as for any random variable the characteristic function will be

\phi_{X}(\omega )= \sum E(e^{i\omega X})f(x) \ \ (discrete \ \ variable) \ \phi_{X}(\omega )= \int_{-\infty}^{\infty} E(e^{i\omega X})f(x) \ \ (continuous\ \ variable) \

Thus for the gamma distribution the characteristic function by following the pdf of gamma distribution is

\phi_{X}(\omega )= (1-i\beta \omega )^{-\alpha }

following

\int_{-\infty}^{\infty}x^{\alpha -1}e^{-x}(1-i\beta t)/\beta dx =((1-i\beta t)/\beta )^{-\alpha }\int_{0}^{\infty}x^{\alpha -1}e^{-x} dx=\tau (\alpha )\beta ^{\alpha }(1-i\beta t)^{-\alpha }

There is another form of this characteristics function also if

M_{X}(t)=(1-\frac{2h}{n}t)^{-n/2}

then

\phi_{X} (t)=(1-\frac{2h}{n}it)^{-n/2}

sum of gamma distributions | sum of exponential distribution gamma

  To know the result of sum of gamma distribution we must first of all understand sum of independent random variable for the continuous random variable, for this let us have probability density functions for the continuous random variables X and Y then the cumulative distribution function for the sum of random variables will be

F_{X}+_{Y}(a)=P {(X +Y \leq a )} \ \
=\iint{X+Y\leq a} f_{X}(x)f_{Y}(y)dx dy \ =\int_{-\infty}^{\infty}\int_{-\infty}^{a-y}f_{X}(x)f_{Y}(y)dx dy \ =\int_{-\infty}^{\infty}\int_{-\infty}^{a-y}f_{X}(x)dx f_{Y}(y) dy \ =\int_{-\infty}^{\infty}F_{X} (a-y) f_{Y}(y)dy

differentiating this convolution of integral for the probability density functions of X and Y will give the probability density function for the sum of random variables as

F_{X}+<em>{Y}(a) =\frac{\mathrm{d} }{\mathrm{d} a}\int</em>{-\infty}^{\infty}F_{X}(a-y)f_{Y}(y) dy \ = \int_{-\infty}^{\infty}\frac{\mathrm{d} }{\mathrm{d} a}F_{X}(a-y)f_{Y}(y) dy \ = \int_{-\infty}^{\infty}f_{X}(a-y)f_{Y}(y) dy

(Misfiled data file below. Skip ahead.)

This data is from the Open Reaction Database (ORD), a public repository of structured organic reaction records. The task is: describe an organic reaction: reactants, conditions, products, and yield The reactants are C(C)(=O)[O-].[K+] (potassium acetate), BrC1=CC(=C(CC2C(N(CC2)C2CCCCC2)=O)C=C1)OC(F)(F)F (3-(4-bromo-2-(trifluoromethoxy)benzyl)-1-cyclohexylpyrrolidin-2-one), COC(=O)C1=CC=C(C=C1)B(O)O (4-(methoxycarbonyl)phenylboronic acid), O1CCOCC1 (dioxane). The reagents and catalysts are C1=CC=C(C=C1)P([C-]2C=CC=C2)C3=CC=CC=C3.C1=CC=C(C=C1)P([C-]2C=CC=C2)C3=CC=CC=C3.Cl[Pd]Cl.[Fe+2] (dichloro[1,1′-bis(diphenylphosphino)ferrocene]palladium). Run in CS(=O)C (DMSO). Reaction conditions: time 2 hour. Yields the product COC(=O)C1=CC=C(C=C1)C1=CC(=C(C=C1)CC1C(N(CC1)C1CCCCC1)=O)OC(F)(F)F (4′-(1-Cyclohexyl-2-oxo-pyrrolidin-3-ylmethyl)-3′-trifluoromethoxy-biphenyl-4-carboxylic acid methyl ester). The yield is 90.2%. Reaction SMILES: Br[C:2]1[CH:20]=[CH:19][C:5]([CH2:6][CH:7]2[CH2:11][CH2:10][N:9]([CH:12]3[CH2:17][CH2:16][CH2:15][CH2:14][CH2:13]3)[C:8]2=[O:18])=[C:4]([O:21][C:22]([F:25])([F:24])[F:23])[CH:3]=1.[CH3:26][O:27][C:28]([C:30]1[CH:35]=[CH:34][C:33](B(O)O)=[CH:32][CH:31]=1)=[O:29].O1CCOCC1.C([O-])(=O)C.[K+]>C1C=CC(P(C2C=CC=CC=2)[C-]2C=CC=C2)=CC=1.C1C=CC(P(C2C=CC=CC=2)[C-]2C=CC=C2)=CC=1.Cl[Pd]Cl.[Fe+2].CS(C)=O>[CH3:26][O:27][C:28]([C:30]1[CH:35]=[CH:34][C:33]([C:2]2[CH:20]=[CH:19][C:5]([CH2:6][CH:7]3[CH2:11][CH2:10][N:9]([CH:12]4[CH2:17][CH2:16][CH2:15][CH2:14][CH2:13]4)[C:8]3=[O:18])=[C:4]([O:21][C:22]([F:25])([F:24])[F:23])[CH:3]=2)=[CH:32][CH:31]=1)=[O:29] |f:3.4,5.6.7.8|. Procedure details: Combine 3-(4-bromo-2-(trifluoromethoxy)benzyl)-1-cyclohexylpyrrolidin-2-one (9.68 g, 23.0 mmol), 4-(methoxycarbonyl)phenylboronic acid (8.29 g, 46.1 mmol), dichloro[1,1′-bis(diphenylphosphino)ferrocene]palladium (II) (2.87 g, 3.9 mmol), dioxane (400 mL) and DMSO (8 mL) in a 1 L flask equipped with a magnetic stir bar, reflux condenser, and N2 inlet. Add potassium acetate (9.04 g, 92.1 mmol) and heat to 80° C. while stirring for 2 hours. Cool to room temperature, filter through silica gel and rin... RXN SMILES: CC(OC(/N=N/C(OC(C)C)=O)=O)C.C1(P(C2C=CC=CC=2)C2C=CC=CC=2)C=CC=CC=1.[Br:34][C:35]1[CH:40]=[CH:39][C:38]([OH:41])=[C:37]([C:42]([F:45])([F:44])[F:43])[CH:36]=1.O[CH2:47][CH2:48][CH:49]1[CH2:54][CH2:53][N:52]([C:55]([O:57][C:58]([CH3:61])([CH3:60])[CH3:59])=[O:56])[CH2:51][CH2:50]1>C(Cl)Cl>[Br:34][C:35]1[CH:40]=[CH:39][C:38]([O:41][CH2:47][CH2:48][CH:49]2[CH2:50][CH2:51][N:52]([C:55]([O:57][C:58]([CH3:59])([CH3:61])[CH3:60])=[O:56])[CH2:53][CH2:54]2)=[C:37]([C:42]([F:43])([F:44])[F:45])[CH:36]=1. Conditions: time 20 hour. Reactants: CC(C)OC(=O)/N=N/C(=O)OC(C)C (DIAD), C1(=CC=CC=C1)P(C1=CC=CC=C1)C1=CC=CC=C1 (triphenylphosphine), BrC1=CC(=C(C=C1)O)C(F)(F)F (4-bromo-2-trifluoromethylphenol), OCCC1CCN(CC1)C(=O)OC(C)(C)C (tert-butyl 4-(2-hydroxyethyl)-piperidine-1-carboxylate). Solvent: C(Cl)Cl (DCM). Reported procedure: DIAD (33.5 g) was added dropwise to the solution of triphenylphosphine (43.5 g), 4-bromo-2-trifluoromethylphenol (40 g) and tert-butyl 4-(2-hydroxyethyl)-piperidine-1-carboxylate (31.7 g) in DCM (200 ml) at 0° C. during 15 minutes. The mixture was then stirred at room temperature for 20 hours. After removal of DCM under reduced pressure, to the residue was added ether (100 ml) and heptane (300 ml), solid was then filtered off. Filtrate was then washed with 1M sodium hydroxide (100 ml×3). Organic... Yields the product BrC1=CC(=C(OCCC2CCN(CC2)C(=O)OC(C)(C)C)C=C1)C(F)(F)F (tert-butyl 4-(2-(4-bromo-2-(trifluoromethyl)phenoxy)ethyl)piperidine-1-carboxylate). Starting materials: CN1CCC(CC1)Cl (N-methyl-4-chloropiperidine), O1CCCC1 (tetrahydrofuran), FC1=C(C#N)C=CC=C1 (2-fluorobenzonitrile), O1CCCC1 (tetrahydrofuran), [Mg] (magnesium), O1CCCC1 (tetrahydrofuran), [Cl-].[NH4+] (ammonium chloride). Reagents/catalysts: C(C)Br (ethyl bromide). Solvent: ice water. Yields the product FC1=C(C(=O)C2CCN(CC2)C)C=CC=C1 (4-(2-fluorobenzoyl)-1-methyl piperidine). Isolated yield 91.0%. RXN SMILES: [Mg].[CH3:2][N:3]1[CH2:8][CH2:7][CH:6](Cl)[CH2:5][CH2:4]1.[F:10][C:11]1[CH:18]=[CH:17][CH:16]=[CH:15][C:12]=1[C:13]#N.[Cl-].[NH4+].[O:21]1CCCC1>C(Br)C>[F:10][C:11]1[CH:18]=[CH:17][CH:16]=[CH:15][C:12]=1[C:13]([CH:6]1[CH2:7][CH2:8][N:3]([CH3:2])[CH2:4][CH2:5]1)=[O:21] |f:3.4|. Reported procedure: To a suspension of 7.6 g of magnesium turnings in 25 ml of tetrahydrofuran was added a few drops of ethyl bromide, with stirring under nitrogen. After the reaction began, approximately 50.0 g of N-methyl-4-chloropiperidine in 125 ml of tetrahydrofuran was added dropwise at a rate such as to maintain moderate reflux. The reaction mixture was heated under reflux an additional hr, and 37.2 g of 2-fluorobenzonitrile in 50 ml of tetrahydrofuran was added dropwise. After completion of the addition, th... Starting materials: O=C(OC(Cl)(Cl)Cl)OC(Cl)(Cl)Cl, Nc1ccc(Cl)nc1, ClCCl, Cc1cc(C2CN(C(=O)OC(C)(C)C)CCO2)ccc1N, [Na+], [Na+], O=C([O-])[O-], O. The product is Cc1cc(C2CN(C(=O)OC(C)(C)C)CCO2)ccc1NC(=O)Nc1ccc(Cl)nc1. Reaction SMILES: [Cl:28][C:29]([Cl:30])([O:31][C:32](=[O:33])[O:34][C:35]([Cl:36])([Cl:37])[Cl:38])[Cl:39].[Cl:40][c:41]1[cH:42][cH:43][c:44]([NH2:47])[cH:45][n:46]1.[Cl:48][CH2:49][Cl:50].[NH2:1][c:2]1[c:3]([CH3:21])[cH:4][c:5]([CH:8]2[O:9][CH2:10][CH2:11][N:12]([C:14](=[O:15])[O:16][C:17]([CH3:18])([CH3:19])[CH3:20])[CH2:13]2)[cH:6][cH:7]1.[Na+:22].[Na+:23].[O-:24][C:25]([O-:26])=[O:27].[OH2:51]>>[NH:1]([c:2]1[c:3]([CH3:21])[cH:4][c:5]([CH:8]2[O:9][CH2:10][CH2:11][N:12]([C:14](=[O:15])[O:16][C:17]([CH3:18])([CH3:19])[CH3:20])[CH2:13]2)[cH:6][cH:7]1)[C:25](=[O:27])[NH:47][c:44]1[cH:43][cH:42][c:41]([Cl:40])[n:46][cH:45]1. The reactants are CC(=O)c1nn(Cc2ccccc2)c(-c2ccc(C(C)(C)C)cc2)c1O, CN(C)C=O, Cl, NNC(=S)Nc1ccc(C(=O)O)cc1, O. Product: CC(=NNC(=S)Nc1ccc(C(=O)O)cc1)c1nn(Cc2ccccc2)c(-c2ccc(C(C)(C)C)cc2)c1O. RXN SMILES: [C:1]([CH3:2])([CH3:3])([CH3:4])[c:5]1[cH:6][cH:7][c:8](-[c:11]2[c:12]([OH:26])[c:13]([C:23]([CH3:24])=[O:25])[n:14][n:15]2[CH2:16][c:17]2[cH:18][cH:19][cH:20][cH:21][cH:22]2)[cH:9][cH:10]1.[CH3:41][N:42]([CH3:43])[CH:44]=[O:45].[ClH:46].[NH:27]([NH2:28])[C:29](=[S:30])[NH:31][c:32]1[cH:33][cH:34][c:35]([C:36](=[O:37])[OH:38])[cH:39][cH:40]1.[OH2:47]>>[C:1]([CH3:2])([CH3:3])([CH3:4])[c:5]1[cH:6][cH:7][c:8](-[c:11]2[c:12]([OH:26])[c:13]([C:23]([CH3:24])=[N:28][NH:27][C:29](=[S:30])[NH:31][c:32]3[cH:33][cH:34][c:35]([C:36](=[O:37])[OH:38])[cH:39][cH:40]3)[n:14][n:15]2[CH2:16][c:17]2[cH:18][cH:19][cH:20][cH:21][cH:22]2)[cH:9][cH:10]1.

Now let us prove if X and Y are the gamma random variables with respective density functions then there sum will also be gamma distribution with sum of same parameters

considering the probability density function of the form

f(x) = \begin{cases} \frac{\lambda e^{-\lambda x}(\lambda x)^{\alpha -1}}{\tau (\alpha )} &\ x\geq 0 \0 &\ x < 0 \end{cases}

for the random variable X take alpha as  s and for random variable Y take alpha as t so using the probability density for the sum of random variables we have

F_{X}+<em>{Y}(a) =\frac{1}{\Gamma (s)\Gamma (t)}\int</em>{0}^{a}\lambda e^{-\lambda (a-y)} (\lambda (a-y))^{s-1}\lambda e^{-\lambda y} (\lambda y)^{t-1} dy

here C is independent of a , now the value will be

F_{X}+_{Y}(a) =\frac{\lambda e^{-\lambda a}(\lambda a)^{s+t-1}}{\Gamma (s+t)}

which represent the probability density function of sum of X and Y and which is of the Gamma distribution, hence the sum of the gamma distribution also represents the gamma distribution by respective sum of parameters.

mode of gamma distribution

    To find the mode of gamma distribution let us consider the probability density function as

f(x) = \begin{cases} \frac{\lambda e^{-\lambda x}(\lambda x)^{\alpha -1}}{\Gamma (\alpha )} &\ x\geq 0 \ \0 &\ x < 0 \end{cases}

now differentiate this pdf with respect to x, we will get the differentiation as

= \frac{\lambda ^{\alpha }}{\Gamma (\alpha )}e^{-\lambda x} [(\alpha -1)x^{\alpha -2}-\lambda x^{\alpha -1}] = \frac{\lambda ^{\alpha }}{\Gamma (\alpha )}e^{-\lambda x} [(\alpha -1)x^{\alpha -2}[(\alpha -1)-\lambda x]]

this will be zero for x=0 or x=(α -1)/λ

so these are only critical points at which our first derivative will be zero if alpha greater than or equal to zero then x=0 will not be mode because this makes pdf zero so mode will be (α -1)/λ

and for alpha strictly less than one the derivative decreases from infinity to zero as x increases from zero to infinity so this is not possible hence the mode of gamma distribution is